Private Key Ownership And Non-ownership

Now that you understand the basics of how bitcoin wallets work, let’s explore how owning private keys works.

When you purchase Bitcoin from an exchange, the exchange acts as a custodian to your corresponding private key. This gives the exchange absolute control over the bitcoin you just bought. While your account on the exchange might show your bitcoin balance, you don’t own them as the exchange owns the private key to the wallet address they are stored on.

The exchange might prohibit you from sending your bitcoin to a third-party wallet as is the case with Robo-advisor platforms such as Robinhood. However, for those who do not want to risk losing their private keys, custodial platforms and crypto exchanges are a decent alternative.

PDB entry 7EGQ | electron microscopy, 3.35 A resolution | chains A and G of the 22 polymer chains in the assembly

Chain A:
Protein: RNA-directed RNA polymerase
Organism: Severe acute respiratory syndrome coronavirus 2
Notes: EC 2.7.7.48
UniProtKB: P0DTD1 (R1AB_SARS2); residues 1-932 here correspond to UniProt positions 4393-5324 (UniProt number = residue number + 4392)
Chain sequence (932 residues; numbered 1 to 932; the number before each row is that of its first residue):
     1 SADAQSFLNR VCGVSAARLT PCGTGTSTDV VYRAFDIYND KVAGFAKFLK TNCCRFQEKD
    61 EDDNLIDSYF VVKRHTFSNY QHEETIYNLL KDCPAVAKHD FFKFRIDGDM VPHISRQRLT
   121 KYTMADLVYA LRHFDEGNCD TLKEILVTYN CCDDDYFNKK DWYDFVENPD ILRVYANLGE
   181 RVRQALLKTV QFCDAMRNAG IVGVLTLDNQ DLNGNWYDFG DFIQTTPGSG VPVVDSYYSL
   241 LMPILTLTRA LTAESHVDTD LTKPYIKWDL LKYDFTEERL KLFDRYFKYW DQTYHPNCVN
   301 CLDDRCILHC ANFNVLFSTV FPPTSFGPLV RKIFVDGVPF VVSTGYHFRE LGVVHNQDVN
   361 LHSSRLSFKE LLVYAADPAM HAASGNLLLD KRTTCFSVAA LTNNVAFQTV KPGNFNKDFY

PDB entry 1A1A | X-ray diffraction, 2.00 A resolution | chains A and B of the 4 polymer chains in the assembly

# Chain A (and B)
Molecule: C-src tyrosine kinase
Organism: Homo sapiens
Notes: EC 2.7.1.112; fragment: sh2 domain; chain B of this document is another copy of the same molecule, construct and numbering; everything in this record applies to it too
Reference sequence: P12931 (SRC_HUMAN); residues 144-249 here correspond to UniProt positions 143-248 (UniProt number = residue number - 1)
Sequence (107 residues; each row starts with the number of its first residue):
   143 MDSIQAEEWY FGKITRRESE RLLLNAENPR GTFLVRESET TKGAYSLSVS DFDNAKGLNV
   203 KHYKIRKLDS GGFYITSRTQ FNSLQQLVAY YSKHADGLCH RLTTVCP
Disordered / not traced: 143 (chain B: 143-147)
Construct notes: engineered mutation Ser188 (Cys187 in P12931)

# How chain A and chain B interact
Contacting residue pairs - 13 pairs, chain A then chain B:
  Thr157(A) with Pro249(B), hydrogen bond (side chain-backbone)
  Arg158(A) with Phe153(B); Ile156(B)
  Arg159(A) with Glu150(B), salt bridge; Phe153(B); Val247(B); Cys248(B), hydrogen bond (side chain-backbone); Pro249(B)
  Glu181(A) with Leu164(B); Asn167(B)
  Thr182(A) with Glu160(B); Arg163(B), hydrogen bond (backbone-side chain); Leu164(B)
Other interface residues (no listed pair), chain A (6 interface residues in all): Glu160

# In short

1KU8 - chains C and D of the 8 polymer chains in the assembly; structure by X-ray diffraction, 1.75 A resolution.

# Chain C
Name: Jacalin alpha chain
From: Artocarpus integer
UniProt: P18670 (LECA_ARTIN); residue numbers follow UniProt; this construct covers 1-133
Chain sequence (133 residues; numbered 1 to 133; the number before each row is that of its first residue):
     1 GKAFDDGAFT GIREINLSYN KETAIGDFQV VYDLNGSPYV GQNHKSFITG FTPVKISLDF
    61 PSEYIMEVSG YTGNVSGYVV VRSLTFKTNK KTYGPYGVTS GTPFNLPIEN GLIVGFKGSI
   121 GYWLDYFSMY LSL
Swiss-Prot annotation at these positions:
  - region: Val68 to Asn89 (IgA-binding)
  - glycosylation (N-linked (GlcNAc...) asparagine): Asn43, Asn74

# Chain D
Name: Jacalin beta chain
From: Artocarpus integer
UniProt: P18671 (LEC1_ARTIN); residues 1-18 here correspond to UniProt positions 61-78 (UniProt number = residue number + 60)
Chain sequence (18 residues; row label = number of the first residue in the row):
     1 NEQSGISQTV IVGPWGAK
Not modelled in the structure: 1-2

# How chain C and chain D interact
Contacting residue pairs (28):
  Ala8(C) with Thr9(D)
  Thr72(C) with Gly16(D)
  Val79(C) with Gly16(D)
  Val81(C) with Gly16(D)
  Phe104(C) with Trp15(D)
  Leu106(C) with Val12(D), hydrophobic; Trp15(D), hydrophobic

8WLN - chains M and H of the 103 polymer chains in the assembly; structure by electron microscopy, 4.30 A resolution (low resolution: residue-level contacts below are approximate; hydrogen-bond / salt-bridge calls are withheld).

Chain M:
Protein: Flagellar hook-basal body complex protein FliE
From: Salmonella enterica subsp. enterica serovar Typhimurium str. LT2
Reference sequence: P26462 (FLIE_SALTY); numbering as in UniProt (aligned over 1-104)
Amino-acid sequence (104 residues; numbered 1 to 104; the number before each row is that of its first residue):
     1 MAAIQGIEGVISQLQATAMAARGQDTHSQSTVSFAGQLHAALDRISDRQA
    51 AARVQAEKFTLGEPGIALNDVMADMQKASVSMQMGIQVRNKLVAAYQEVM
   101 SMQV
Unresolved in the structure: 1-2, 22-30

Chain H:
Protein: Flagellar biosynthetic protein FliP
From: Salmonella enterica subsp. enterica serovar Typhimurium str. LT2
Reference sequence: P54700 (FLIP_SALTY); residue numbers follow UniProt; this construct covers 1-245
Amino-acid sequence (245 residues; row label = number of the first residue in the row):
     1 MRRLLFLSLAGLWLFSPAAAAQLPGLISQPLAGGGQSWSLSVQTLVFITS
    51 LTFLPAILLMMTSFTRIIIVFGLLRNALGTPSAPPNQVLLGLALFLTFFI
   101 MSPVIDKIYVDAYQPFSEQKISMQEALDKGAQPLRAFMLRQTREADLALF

For non-custodial ownership, you will need to download a bitcoin wallet that gives you absolute control over your private key. You can choose to create an offline paper wallet or store the private key on an encrypted device such as Trezor. Once the wallet is downloaded, you will need to back up your seed recovery phrase and make sure it has all of your funds saved before sending them somewhere else.

Bitcoins And Robo-Advisor Platforms

Although some Robo-advisors invest bitcoins on your behalf, such as SoFi or Robinhood, most of these platforms only give you fractional ownership of bitcoin through contracts for difference (CFDs).